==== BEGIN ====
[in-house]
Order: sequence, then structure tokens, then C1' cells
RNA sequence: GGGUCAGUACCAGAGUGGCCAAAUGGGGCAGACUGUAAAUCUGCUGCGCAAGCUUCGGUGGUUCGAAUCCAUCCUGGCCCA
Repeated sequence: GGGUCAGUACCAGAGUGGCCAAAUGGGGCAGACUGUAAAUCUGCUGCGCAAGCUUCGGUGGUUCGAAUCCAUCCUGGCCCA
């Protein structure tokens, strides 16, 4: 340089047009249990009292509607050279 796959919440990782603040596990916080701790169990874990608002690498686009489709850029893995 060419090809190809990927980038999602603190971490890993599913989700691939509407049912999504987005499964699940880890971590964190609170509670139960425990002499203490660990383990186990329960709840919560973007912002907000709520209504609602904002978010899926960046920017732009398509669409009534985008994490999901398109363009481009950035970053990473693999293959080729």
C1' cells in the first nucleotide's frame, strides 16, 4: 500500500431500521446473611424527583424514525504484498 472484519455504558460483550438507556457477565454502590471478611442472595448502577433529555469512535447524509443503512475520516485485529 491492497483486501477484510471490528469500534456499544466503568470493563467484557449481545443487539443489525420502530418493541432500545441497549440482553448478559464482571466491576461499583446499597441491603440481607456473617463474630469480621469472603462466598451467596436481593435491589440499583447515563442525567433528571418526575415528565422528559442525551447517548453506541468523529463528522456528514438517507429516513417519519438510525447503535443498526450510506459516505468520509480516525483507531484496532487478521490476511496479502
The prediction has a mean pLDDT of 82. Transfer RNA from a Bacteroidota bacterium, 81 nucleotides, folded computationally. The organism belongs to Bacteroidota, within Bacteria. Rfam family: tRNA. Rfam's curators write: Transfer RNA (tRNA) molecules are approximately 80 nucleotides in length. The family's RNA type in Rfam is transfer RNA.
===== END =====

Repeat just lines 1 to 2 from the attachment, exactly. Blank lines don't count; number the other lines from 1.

[in-house]
Order: sequence, then structure tokens, then C1' cells